Dear Thoughtful Pastor: I have friends who are Christians and tell me that science is wrong and destroys faith. And I have friends who are squarely on the side of science. Who is right?
The Thoughtful Pastor: When I hear that “science destroys faith,” I find it helps to ask for specifics as to which scientific discoveries in particular have been problematic.
For now, I assume that the conversation revolves around one or two big issues that seem to hit the faith/science divide in the U.S.: “How did the earth/universe come about?” and “Is climate change real?”
Let’s just look at the “creation/evolution” divide here. Some “faith not science” people assert the earth is around 6,000 years old, achieving that date by counting the generations listed in the Book of Genesis from the creation story forward.
That works if the Bible is read as a scientific textbook, written to the degree of accuracy that science demands. The problem: so much of the early parts of the Bible are actually written as poetry. Discerning truth found in poetry requires a different set of interpretative rules.
During the years when the Bible was written, few were literate and fewer had access to written materials because of the cost of paper and time-consuming labor of copying manuscripts.
Poetry became the primary way of passing on truths and history to the generations following. Poetry is far easier to memorize than prose. Hebrew poetry, with its short sentences, many just three or four words long, and exquisite use of cadence, repetition and word play, make it particularly easy to memorize.
Truth, when embedded in poetry, must be carefully extracted and rarely, if ever, emerges in a “literal” (the word means exactly what it says) way.
Words become doors to bigger worlds. Metaphors build bridges from the known to the mysterious and unknown. Psalm 18:2 says, “The Lord is my rock, my fortress and my deliverer.” Does that mean God is a “literal” rock? Of course not. There is deeper truth there.
Now, onto science: Something pronounced “scientific” doesn’t mean guaranteed truth. Flawed humans practice the art of scientific discovery. Things pronounced “true” may years later be pronounced “false.”
Just as in theology, researcher preconceptions and in some cases intent to deceive can lead to false or seriously incomplete conclusions.
Scientists, like everyone else, can also fall prey to unhealthy ambitions and desire for publicity and fame.
Because research funding is hard to come by, scientists may need the spectacular pronouncement, whether true or not, to keep the money coming.
In addition, all knowledge is incomplete. Scientists making decisions on the age and origin of the universe base their assertions on well-honed observational skills and increasingly accurate methods of measurement, but their conclusions are still limited and incomplete.
So, who among your friends is right? If any assume they have the only unequivocal answers to life’s ultimate questions, none of them. The either/or argument here may leave us comfortable but also impoverished.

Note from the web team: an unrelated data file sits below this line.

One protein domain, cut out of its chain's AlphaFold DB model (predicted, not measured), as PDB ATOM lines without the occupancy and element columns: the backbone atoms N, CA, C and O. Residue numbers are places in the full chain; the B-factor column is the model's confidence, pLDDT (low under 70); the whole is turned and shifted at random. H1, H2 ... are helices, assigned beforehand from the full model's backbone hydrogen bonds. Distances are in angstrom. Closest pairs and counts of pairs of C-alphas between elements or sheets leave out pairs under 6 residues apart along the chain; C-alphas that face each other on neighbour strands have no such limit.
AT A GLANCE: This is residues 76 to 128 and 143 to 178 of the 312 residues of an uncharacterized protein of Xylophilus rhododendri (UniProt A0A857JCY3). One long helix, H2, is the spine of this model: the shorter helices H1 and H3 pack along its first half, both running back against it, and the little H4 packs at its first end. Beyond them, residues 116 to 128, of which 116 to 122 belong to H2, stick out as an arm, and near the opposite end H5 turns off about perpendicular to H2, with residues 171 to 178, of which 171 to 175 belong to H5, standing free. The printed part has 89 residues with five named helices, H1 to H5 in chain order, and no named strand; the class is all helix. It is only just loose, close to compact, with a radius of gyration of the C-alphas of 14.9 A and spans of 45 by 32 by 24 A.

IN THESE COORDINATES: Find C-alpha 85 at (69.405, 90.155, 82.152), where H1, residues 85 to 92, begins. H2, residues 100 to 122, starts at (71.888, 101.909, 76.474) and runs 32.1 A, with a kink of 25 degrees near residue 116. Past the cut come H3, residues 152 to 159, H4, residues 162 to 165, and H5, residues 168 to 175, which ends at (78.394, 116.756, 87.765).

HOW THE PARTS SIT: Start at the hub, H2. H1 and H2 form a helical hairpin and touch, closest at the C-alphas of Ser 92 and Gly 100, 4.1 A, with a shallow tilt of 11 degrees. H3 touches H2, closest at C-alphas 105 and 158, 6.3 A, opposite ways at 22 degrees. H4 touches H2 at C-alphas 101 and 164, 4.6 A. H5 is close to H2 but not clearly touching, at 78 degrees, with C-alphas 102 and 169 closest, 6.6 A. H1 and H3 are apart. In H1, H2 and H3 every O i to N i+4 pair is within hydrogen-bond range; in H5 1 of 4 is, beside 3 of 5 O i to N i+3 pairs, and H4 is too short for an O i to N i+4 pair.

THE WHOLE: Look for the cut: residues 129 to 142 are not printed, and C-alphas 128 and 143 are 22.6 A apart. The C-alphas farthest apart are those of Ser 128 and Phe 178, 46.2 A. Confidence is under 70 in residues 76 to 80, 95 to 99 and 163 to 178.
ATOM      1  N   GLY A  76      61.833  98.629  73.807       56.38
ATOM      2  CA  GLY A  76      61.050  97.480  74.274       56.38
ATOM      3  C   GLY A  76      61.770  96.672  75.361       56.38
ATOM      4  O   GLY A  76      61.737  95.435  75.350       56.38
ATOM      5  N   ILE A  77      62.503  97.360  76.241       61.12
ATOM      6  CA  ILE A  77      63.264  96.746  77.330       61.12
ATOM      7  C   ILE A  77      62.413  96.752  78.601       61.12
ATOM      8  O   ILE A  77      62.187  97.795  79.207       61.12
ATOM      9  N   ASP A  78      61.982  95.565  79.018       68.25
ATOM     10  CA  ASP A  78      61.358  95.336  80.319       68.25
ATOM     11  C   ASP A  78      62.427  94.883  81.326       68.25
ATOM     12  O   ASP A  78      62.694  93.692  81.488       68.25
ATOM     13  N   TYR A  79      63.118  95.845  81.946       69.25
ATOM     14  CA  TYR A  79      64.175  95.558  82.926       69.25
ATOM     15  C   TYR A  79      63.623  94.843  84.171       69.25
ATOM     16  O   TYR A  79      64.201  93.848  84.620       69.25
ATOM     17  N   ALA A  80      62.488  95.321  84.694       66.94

Dear Thoughtful Pastor: I hear many Christians speak of how violent the Quran is, but I see a great deal of God-condoned smiting in the Bible, also not to mention how our more recent European ancestors applied their Christian beliefs in 200 years of the Crusades.
What are your thoughts on the nature of Islam and its relation to the Judeo-Christian tradition?
The Thoughtful Pastor: Both the Bible, particularly the older books of history like Judges, 1 and 2 Samuel, and 1 and 2 Chronicles, and the Quran have their share of truly awful commands toward the outsiders or the infidels.
According to one analysis I read, the Bible has 842 passages out of 31,102 total verses that might be labeled “cruel and violent.” The Quran has far fewer, 333 out of 6,236, but percentage-wise takes the cake at 5.34 percent of its passages versus 2.31 percent.
A different analysis, using an alternative metric to identify violence, concluded: “Killing and destruction are referenced slightly more often in the New Testament [2.8 percent] than in the Quran [2.1 percent], but the Old Testament clearly leads — more than twice that of the Quran — in mentions of destruction and killing [5.3 percent].”
As my father, a mathematician, used to say, “You can make statistics say anything you want them to say.” Anyone who is bent on destroying others can find justification in their particular sacred text.
Judaism, Christianity and Islam all have roots that can be read to promote the worst of human activity. Today, however, most respected spokespeople for these three related religions do all that is possible to promote peace and mutual understanding, even as they hold to their own religious underpinnings as truth.
They are willing to acknowledge the violence and cruelty found in the texts and balance that with the fact that all the texts also call for love of the outsider and justice for the oppressed.
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